For 30 years, America’s Health Rankings has played a leading role in raising awareness of the changing public health landscape. Today, the United Health Foundation released the 2019 America’s Health Rankings® Annual Report – the 30th edition of the report

2019 America’s Health Rankings: This Year’s Progress and Challenges

The 2019 America’s Health Rankings shows that, since the 2018 report, improvements have been made in lowering rates of smoking, infant mortality and children in poverty. Yet the nation continues to face ongoing challenges related to obesity and diabetes, and more recent challenges with rising rates of suicide and drug deaths.

Key findings from America’s Health Rankings 30 years of data include:

  • Smoking among adults has decreased 45% since 1990. Today, 16.1% of adults report that they smoke. (Note: Data from 36 states on adult e-cigarette use has been added this year.)
  • Infant mortality has decreased 43% since 1990, with declines in all 50 states. 
  • Obesity has increased 166% over the past 30 years, from 11.6% to 30.9%.
  • Diabetes has reached the highest prevalence since 1996, the first year America’s Health Rankings tracked it, increasing 148% among adults. 
  • The national suicide rate has increased 17% since 2012.
  • Drug deaths have increased 104% since 2007.

The Mission of America’s Health Rankings

Produced by the United Health Foundation, this year in partnership with the American Public Health Association, the America’s Health Rankings Annual Report drives change to improve health through actionable data. The report was created with the understanding that, as stated by the World Health Organization, “health is a state of complete physical, mental and social well-being and not just the absence of disease or infirmity.” The model and measures included in the report have evolved as the understanding of public health has advanced.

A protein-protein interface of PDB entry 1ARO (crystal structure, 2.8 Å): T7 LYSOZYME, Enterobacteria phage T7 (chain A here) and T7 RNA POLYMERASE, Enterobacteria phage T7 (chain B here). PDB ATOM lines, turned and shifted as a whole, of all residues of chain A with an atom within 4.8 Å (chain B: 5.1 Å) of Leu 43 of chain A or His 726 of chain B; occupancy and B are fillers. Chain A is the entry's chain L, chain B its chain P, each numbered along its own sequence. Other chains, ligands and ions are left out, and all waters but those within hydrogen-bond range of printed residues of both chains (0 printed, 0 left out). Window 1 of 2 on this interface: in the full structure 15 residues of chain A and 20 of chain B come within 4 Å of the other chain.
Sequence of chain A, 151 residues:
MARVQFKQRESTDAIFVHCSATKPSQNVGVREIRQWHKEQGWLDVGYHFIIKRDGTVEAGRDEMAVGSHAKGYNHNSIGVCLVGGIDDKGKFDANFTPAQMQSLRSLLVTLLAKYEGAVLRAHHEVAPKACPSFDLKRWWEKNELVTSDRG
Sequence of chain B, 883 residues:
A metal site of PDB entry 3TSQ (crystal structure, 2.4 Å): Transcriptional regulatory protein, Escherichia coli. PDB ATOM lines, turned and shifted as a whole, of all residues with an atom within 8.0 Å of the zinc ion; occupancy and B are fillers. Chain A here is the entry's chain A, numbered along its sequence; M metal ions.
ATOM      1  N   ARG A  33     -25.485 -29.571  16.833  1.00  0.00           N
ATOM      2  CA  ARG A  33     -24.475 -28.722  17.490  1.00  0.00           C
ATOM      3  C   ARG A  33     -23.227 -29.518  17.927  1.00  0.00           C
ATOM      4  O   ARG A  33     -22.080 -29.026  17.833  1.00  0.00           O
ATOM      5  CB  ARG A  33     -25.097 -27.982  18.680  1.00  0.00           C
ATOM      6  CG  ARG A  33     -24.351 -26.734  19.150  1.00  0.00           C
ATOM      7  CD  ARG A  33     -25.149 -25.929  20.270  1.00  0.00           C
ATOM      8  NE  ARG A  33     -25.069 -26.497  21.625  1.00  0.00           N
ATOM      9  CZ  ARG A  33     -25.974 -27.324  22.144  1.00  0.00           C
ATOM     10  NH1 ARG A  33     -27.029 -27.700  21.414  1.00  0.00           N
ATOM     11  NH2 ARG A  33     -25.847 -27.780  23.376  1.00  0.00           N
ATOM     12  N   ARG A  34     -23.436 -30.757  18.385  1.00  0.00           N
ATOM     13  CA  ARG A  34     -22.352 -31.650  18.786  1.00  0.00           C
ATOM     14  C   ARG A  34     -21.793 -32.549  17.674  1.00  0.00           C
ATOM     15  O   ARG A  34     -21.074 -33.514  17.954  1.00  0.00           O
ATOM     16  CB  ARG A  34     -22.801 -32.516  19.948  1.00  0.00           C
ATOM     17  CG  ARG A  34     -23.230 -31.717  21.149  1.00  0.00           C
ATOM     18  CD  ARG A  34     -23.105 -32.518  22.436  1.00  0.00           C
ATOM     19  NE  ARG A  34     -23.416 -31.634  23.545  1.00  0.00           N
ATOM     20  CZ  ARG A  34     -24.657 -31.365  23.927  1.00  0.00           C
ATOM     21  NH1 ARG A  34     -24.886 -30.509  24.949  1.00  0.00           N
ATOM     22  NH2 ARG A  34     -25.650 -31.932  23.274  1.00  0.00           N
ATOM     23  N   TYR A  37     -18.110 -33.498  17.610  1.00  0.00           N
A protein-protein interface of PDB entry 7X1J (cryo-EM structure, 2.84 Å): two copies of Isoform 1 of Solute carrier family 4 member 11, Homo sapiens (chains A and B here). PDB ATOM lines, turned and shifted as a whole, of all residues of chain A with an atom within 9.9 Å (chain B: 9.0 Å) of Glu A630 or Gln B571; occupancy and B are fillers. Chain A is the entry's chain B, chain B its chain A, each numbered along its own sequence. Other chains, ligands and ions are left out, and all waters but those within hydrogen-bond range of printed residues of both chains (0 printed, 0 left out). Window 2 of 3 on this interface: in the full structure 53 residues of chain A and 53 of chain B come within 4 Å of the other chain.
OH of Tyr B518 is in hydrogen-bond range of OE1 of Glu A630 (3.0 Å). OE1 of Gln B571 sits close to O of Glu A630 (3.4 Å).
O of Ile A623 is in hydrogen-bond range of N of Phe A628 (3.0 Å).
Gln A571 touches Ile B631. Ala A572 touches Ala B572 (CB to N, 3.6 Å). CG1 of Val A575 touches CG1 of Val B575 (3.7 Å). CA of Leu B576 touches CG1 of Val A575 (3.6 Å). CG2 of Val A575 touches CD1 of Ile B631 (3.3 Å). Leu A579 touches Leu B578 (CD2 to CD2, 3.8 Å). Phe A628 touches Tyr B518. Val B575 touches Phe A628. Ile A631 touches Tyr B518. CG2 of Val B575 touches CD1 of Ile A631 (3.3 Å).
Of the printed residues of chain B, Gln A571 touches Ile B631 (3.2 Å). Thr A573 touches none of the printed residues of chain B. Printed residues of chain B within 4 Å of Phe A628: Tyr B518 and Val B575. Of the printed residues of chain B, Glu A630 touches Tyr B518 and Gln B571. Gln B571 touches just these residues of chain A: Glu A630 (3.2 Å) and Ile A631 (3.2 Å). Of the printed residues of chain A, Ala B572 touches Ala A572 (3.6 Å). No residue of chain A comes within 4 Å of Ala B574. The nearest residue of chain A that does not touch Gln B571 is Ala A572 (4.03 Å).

Since 1990, America’s Health Rankings has reported critical health issues so the public health community can take action. “Over the past 30 years, the understanding and science of public health has changed dramatically,” said Dr. Rhonda Randall, chief medical officer of UnitedHealthcare and advisor to America’s Health Rankings. “Many health issues that were concerning in 1990 remain so today, and additional issues have arisen that require action today. America’s Health Rankings will continue to provide evolving state and national snapshots of health to inform and drive action to build healthier communities.”

Click here to read the Executive Highlights that distills key findings from the past 30 years and this year. 

“Despite many successes, our country has work to do to ensure every person, regardless of where you live, has an equal opportunity to live a long and healthy life,” said Dr. Georges Benjamin, executive director, American Public Health Association, which partnered with United Health Foundation to produce the 2019 America’s Health Rankings Annual Report

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